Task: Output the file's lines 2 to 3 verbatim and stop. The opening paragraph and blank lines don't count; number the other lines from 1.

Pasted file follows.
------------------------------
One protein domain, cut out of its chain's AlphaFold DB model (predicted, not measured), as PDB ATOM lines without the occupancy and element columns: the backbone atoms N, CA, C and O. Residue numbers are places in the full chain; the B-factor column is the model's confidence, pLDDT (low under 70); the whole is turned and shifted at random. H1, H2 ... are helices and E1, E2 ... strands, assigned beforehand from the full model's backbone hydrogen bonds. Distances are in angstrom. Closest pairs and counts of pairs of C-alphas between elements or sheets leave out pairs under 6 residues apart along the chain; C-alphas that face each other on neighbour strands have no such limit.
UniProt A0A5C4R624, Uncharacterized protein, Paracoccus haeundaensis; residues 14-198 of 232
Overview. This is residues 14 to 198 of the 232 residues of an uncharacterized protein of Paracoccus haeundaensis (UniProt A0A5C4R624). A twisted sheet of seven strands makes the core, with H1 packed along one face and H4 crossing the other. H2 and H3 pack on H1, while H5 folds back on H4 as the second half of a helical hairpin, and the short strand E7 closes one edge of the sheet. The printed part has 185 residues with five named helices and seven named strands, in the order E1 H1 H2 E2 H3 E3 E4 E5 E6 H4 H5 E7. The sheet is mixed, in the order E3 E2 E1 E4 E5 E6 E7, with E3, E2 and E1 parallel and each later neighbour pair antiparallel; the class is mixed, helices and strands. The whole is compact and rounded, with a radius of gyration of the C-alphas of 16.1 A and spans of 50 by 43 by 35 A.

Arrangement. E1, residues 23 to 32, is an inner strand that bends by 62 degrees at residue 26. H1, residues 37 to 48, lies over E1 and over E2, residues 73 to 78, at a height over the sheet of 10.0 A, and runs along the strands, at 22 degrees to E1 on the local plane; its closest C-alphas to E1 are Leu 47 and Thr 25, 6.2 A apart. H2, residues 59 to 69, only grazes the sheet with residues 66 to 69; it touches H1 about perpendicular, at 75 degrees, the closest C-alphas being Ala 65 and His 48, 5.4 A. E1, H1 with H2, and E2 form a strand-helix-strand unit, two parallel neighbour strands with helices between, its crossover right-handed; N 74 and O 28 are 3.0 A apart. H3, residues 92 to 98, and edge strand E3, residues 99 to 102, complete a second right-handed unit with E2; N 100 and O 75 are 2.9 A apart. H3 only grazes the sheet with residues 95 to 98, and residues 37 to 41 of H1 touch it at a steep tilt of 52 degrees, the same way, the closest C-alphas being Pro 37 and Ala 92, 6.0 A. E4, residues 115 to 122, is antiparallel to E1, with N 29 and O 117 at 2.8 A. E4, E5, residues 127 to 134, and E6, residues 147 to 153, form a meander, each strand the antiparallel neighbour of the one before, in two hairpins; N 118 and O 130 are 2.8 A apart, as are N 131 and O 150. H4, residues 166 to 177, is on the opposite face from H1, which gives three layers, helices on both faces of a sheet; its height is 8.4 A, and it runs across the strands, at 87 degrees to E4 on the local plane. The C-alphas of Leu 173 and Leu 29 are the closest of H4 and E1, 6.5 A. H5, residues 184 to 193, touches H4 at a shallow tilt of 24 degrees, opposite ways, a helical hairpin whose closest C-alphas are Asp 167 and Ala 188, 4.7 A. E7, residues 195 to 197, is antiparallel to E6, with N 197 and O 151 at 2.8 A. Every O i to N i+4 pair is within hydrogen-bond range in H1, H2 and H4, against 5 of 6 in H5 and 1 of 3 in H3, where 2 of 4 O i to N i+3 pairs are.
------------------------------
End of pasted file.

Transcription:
Overview. This is residues 14 to 198 of the 232 residues of an uncharacterized protein of Paracoccus haeundaensis (UniProt A0A5C4R624). A twisted sheet of seven strands makes the core, with H1 packed along one face and H4 crossing the other. H2 and H3 pack on H1, while H5 folds back on H4 as the second half of a helical hairpin, and the short strand E7 closes one edge of the sheet. The printed part has 185 residues with five named helices and seven named strands, in the order E1 H1 H2 E2 H3 E3 E4 E5 E6 H4 H5 E7. The sheet is mixed, in the order E3 E2 E1 E4 E5 E6 E7, with E3, E2 and E1 parallel and each later neighbour pair antiparallel; the class is mixed, helices and strands. The whole is compact and rounded, with a radius of gyration of the C-alphas of 16.1 A and spans of 50 by 43 by 35 A.

Arrangement. E1, residues 23 to 32, is an inner strand that bends by 62 degrees at residue 26. H1, residues 37 to 48, lies over E1 and over E2, residues 73 to 78, at a height over the sheet of 10.0 A, and runs along the strands, at 22 degrees to E1 on the local plane; its closest C-alphas to E1 are Leu 47 and Thr 25, 6.2 A apart. H2, residues 59 to 69, only grazes the sheet with residues 66 to 69; it touches H1 about perpendicular, at 75 degrees, the closest C-alphas being Ala 65 and His 48, 5.4 A. E1, H1 with H2, and E2 form a strand-helix-strand unit, two parallel neighbour strands with helices between, its crossover right-handed; N 74 and O 28 are 3.0 A apart. H3, residues 92 to 98, and edge strand E3, residues 99 to 102, complete a second right-handed unit with E2; N 100 and O 75 are 2.9 A apart. H3 only grazes the sheet with residues 95 to 98, and residues 37 to 41 of H1 touch it at a steep tilt of 52 degrees, the same way, the closest C-alphas being Pro 37 and Ala 92, 6.0 A. E4, residues 115 to 122, is antiparallel to E1, with N 29 and O 117 at 2.8 A. E4, E5, residues 127 to 134, and E6, residues 147 to 153, form a meander, each strand the antiparallel neighbour of the one before, in two hairpins; N 118 and O 130 are 2.8 A apart, as are N 131 and O 150. H4, residues 166 to 177, is on the opposite face from H1, which gives three layers, helices on both faces of a sheet; its height is 8.4 A, and it runs across the strands, at 87 degrees to E4 on the local plane. The C-alphas of Leu 173 and Leu 29 are the closest of H4 and E1, 6.5 A. H5, residues 184 to 193, touches H4 at a shallow tilt of 24 degrees, opposite ways, a helical hairpin whose closest C-alphas are Asp 167 and Ala 188, 4.7 A. E7, residues 195 to 197, is antiparallel to E6, with N 197 and O 151 at 2.8 A. Every O i to N i+4 pair is within hydrogen-bond range in H1, H2 and H4, against 5 of 6 in H5 and 1 of 3 in H3, where 2 of 4 O i to N i+3 pairs are.